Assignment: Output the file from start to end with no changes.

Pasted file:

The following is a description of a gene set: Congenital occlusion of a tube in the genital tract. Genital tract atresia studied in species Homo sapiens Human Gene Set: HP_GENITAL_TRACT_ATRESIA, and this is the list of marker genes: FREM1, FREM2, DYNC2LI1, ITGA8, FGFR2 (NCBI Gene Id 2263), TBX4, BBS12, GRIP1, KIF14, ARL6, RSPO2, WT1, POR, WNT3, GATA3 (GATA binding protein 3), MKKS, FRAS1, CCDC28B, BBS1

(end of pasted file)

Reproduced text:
The following is a description of a gene set: Congenital occlusion of a tube in the genital tract. Genital tract atresia studied in species Homo sapiens Human Gene Set: HP_GENITAL_TRACT_ATRESIA, and this is the list of marker genes: FREM1, FREM2, DYNC2LI1, ITGA8, FGFR2 (NCBI Gene Id 2263), TBX4, BBS12, GRIP1, KIF14, ARL6, RSPO2, WT1, POR, WNT3, GATA3 (GATA binding protein 3), MKKS, FRAS1, CCDC28B, BBS1